70% of the human genome are transcribed - but only 2% encode for proteins!

Long Non-coding RNA in Cancer

One major field of our research aims at the elucidation of the molecular and cellular function as well as expression profiles and regulatory mechanisms of long non-coding RNAs (ncRNA) in cancer. Recent studies suggest that a large part (up to 70%) of the human genome is transcribed, while only 2% of the human genome encodes for proteins. However, for most of the ncRNA transcripts, their functions remain to be discovered. Interestingly, many of these ncRNAs are differentially expressed in cancer compared to normal tissue and hence could serve as biomarkers or therapeutic targets in the future. Additionally, many ncRNAs are highly conserved during evolution which provides another indication of potential functional importance of this diverse class of molecules.

We have carried out microarray-based profiling of 17000 ncRNAs in three different tumor entities: lung, liver and breast cancer. This analysis has identified hundreds of differentially expressed non-coding RNAs specifically expressed or silenced in human cancer.
Our research focuses on differentially expressed ncRNAs in lung adenocarcinoma, hepatocellular carcinoma and mamma carcinoma. For these, we determine the cellular functions by studying gain- and loss-of-function models. To reveal the molecular function of these novel long non-coding RNAs, we use RNA affinity purifications to elucidate the ncRNA-protein networks.
As an important novel technique for studying loss-of function phenotypes in human tumors, we developed a method to knockout long non-coding RNAs in human cancer cell lines using Zinc Finger Nucleases (Gutschner, Baas & Diederichs, Genome Res 2011).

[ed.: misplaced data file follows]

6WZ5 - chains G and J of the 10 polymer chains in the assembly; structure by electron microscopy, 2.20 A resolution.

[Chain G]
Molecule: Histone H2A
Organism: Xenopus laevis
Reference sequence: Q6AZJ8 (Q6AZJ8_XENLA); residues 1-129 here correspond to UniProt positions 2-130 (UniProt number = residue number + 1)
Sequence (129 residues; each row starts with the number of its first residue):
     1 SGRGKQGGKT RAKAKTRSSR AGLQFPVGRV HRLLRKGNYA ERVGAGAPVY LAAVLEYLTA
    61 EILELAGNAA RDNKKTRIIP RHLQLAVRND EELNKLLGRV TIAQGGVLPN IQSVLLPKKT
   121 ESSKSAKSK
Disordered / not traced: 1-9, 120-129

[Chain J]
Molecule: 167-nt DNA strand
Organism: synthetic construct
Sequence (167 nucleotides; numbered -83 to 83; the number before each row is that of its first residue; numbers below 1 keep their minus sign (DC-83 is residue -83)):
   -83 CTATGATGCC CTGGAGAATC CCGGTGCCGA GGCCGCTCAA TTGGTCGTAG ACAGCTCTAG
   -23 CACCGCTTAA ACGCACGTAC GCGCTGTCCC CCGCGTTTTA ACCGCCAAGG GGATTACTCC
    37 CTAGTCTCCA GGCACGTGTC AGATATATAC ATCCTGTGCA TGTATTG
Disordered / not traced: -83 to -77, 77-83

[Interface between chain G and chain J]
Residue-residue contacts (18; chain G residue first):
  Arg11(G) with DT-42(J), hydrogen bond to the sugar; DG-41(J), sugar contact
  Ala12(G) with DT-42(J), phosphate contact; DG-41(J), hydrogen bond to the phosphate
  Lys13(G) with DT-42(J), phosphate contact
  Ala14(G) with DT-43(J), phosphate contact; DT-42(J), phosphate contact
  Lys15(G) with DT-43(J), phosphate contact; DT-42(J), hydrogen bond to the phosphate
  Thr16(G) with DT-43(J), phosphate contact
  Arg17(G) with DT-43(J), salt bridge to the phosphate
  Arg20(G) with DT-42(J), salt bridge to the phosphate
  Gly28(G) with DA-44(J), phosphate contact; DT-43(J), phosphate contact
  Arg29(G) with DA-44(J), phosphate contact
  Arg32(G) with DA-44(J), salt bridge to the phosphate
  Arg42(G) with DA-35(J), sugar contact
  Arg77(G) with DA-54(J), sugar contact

Model of miRNA Biogenesis

Model of miRNA Biogenesis

MicroRNA Biogenesis & Regulation

Our second major research endeavor focuses on the biogenesis, processing and regulation of microRNAs. microRNAs are recently discovered short RNA molecules, that regulate gene expression on a post-transcriptional level by either destabilizing mRNA molecules or by inhibiting their translation. They are generated in a multistep pathway from longer precursors including multiple RNase cleavage steps (Winter et al., Nature Cell Biology, 2009). The primary transcript, the pri-miRNA, is cleaved by the nuclear RNase Drosha into the shorter hairpin, the precursor microRNA or pre-miRNA, which is exported from the nucleus by the Exportin-5 / Ran-GTP complex. The cytoplasmic pre-miRNA is then cleaved by the RNase Dicer into the mature approx. 22 nt long microRNA, which is incorporated into an RNA Induced Silencing Complex (RISC) with Argonaute proteins, the effector proteins of the microRNA pathway. microRNA expression and function are of specific importance since they have recently been implicated in the development of cancer and other diseases.

We have recently identified a novel mechanism of post-transcriptional regulation of microRNA expression by Argonaute (Ago) proteins as well as a novel cleavage step in microRNA processing mediated by Argonaute-2 generating a novel precursor, the ac-pre-miRNA (Diederichs & Haber, Cell 2007). These novel insights into the function of Argonaute proteins and specifically Ago2 (eIF2C2) have been translated into a novel method to improve RNA interference mediated by microRNAs, shRNAs or siRNAs (Diederichs et al., PNAS 2008). Recently, we also uncovered the mechanism, how Argonaute proteins regulate mature microRNA activity (Winter & Diederichs, RNA Biol 2011).

Currently, we are focusing our research on these areas using molecular and cellular biology, biochemistry and mammalian cell culture methods:
1) Characterization of the novel microRNA precursor, its function and relevance for microRNA maturation and RISC activation
2) Identification of protein factors that regulate mature microRNA expression on a post-transcriptional level
3) Elucidation of the role of microRNA processing factors and microRNA expression in tumorigenesis

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